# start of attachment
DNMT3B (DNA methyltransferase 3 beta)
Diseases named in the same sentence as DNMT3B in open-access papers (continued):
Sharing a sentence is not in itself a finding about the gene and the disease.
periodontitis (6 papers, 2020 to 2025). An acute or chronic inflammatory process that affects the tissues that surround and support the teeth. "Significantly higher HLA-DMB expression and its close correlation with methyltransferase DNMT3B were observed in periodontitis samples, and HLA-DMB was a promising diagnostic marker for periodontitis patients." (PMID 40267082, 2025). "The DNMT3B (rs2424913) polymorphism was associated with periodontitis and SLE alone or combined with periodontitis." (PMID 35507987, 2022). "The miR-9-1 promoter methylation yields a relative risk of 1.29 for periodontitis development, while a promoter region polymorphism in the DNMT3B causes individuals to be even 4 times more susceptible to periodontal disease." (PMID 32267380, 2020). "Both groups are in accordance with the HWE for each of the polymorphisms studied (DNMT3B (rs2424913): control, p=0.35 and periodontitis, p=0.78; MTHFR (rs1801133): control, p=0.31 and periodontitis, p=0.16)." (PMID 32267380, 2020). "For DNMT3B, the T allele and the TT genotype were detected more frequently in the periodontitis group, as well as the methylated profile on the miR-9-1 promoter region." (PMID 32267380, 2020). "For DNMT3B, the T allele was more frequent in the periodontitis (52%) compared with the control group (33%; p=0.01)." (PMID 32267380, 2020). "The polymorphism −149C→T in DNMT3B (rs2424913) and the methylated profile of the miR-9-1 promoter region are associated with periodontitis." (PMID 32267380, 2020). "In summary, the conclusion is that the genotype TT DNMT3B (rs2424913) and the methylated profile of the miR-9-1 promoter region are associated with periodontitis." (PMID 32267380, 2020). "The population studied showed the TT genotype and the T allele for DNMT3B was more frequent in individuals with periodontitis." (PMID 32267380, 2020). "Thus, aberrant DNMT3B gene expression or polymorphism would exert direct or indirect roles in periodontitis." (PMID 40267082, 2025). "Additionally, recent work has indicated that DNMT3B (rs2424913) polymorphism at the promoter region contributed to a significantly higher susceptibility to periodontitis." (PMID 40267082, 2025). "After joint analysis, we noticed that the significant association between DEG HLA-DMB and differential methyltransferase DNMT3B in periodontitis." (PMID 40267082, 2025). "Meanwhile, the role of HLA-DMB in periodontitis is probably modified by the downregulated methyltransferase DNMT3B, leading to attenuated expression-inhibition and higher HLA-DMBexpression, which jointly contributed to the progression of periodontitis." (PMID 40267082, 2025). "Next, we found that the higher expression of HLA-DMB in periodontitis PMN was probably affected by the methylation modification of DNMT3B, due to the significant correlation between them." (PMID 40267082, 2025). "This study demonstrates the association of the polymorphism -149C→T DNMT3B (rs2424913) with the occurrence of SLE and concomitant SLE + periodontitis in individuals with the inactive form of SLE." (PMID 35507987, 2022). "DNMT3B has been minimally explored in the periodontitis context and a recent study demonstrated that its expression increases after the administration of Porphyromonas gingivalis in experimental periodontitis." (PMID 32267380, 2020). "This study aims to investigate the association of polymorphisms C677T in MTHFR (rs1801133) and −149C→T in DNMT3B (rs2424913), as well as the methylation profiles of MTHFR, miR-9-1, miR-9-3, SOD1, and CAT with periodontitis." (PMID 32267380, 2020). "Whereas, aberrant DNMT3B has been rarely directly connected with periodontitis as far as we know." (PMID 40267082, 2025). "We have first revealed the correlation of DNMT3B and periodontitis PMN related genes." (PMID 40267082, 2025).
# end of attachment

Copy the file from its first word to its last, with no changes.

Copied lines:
DNMT3B (DNA methyltransferase 3 beta)
Diseases named in the same sentence as DNMT3B in open-access papers (continued):
Sharing a sentence is not in itself a finding about the gene and the disease.
periodontitis (6 papers, 2020 to 2025). An acute or chronic inflammatory process that affects the tissues that surround and support the teeth. "Significantly higher HLA-DMB expression and its close correlation with methyltransferase DNMT3B were observed in periodontitis samples, and HLA-DMB was a promising diagnostic marker for periodontitis patients." (PMID 40267082, 2025). "The DNMT3B (rs2424913) polymorphism was associated with periodontitis and SLE alone or combined with periodontitis." (PMID 35507987, 2022). "The miR-9-1 promoter methylation yields a relative risk of 1.29 for periodontitis development, while a promoter region polymorphism in the DNMT3B causes individuals to be even 4 times more susceptible to periodontal disease." (PMID 32267380, 2020). "Both groups are in accordance with the HWE for each of the polymorphisms studied (DNMT3B (rs2424913): control, p=0.35 and periodontitis, p=0.78; MTHFR (rs1801133): control, p=0.31 and periodontitis, p=0.16)." (PMID 32267380, 2020). "For DNMT3B, the T allele and the TT genotype were detected more frequently in the periodontitis group, as well as the methylated profile on the miR-9-1 promoter region." (PMID 32267380, 2020). "For DNMT3B, the T allele was more frequent in the periodontitis (52%) compared with the control group (33%; p=0.01)." (PMID 32267380, 2020). "The polymorphism −149C→T in DNMT3B (rs2424913) and the methylated profile of the miR-9-1 promoter region are associated with periodontitis." (PMID 32267380, 2020). "In summary, the conclusion is that the genotype TT DNMT3B (rs2424913) and the methylated profile of the miR-9-1 promoter region are associated with periodontitis." (PMID 32267380, 2020). "The population studied showed the TT genotype and the T allele for DNMT3B was more frequent in individuals with periodontitis." (PMID 32267380, 2020). "Thus, aberrant DNMT3B gene expression or polymorphism would exert direct or indirect roles in periodontitis." (PMID 40267082, 2025). "Additionally, recent work has indicated that DNMT3B (rs2424913) polymorphism at the promoter region contributed to a significantly higher susceptibility to periodontitis." (PMID 40267082, 2025). "After joint analysis, we noticed that the significant association between DEG HLA-DMB and differential methyltransferase DNMT3B in periodontitis." (PMID 40267082, 2025). "Meanwhile, the role of HLA-DMB in periodontitis is probably modified by the downregulated methyltransferase DNMT3B, leading to attenuated expression-inhibition and higher HLA-DMBexpression, which jointly contributed to the progression of periodontitis." (PMID 40267082, 2025). "Next, we found that the higher expression of HLA-DMB in periodontitis PMN was probably affected by the methylation modification of DNMT3B, due to the significant correlation between them." (PMID 40267082, 2025). "This study demonstrates the association of the polymorphism -149C→T DNMT3B (rs2424913) with the occurrence of SLE and concomitant SLE + periodontitis in individuals with the inactive form of SLE." (PMID 35507987, 2022). "DNMT3B has been minimally explored in the periodontitis context and a recent study demonstrated that its expression increases after the administration of Porphyromonas gingivalis in experimental periodontitis." (PMID 32267380, 2020). "This study aims to investigate the association of polymorphisms C677T in MTHFR (rs1801133) and −149C→T in DNMT3B (rs2424913), as well as the methylation profiles of MTHFR, miR-9-1, miR-9-3, SOD1, and CAT with periodontitis." (PMID 32267380, 2020). "Whereas, aberrant DNMT3B has been rarely directly connected with periodontitis as far as we know." (PMID 40267082, 2025). "We have first revealed the correlation of DNMT3B and periodontitis PMN related genes." (PMID 40267082, 2025).